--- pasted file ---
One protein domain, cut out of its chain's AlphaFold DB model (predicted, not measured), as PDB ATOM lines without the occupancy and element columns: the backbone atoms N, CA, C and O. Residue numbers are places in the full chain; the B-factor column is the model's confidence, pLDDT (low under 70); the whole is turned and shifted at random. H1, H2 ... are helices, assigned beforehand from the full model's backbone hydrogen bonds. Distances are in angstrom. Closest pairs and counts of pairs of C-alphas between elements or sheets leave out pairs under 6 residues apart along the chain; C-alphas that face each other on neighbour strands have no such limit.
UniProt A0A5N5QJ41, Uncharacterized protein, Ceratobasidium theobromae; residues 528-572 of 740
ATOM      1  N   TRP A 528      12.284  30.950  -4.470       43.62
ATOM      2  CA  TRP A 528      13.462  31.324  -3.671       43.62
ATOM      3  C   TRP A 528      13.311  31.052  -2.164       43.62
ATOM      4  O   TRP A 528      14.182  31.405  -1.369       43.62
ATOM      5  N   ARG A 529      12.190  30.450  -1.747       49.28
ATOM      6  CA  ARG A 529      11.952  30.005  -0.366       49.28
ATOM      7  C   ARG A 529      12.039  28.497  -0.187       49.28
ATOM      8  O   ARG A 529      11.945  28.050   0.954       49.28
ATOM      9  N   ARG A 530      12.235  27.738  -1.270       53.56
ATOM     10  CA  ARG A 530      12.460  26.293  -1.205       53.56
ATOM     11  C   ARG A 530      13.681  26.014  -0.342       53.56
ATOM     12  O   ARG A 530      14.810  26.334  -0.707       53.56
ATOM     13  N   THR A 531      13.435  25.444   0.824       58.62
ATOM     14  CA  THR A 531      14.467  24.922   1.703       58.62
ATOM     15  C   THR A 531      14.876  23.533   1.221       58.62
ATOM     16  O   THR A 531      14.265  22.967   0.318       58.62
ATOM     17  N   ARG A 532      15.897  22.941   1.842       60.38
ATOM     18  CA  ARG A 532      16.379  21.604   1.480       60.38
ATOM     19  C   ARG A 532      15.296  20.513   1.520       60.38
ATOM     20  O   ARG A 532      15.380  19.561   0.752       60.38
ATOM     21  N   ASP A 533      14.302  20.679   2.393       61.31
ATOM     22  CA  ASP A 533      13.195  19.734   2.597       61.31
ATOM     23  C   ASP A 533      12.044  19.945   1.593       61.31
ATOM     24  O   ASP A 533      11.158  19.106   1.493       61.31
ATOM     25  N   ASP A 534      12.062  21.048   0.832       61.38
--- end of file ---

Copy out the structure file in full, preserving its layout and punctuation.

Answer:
One protein domain, cut out of its chain's AlphaFold DB model (predicted, not measured), as PDB ATOM lines without the occupancy and element columns: the backbone atoms N, CA, C and O. Residue numbers are places in the full chain; the B-factor column is the model's confidence, pLDDT (low under 70); the whole is turned and shifted at random. H1, H2 ... are helices, assigned beforehand from the full model's backbone hydrogen bonds. Distances are in angstrom. Closest pairs and counts of pairs of C-alphas between elements or sheets leave out pairs under 6 residues apart along the chain; C-alphas that face each other on neighbour strands have no such limit.
UniProt A0A5N5QJ41, Uncharacterized protein, Ceratobasidium theobromae; residues 528-572 of 740
ATOM      1  N   TRP A 528      12.284  30.950  -4.470       43.62
ATOM      2  CA  TRP A 528      13.462  31.324  -3.671       43.62
ATOM      3  C   TRP A 528      13.311  31.052  -2.164       43.62
ATOM      4  O   TRP A 528      14.182  31.405  -1.369       43.62
ATOM      5  N   ARG A 529      12.190  30.450  -1.747       49.28
ATOM      6  CA  ARG A 529      11.952  30.005  -0.366       49.28
ATOM      7  C   ARG A 529      12.039  28.497  -0.187       49.28
ATOM      8  O   ARG A 529      11.945  28.050   0.954       49.28
ATOM      9  N   ARG A 530      12.235  27.738  -1.270       53.56
ATOM     10  CA  ARG A 530      12.460  26.293  -1.205       53.56
ATOM     11  C   ARG A 530      13.681  26.014  -0.342       53.56
ATOM     12  O   ARG A 530      14.810  26.334  -0.707       53.56
ATOM     13  N   THR A 531      13.435  25.444   0.824       58.62
ATOM     14  CA  THR A 531      14.467  24.922   1.703       58.62
ATOM     15  C   THR A 531      14.876  23.533   1.221       58.62
ATOM     16  O   THR A 531      14.265  22.967   0.318       58.62
ATOM     17  N   ARG A 532      15.897  22.941   1.842       60.38
ATOM     18  CA  ARG A 532      16.379  21.604   1.480       60.38
ATOM     19  C   ARG A 532      15.296  20.513   1.520       60.38
ATOM     20  O   ARG A 532      15.380  19.561   0.752       60.38
ATOM     21  N   ASP A 533      14.302  20.679   2.393       61.31
ATOM     22  CA  ASP A 533      13.195  19.734   2.597       61.31
ATOM     23  C   ASP A 533      12.044  19.945   1.593       61.31
ATOM     24  O   ASP A 533      11.158  19.106   1.493       61.31
ATOM     25  N   ASP A 534      12.062  21.048   0.832       61.38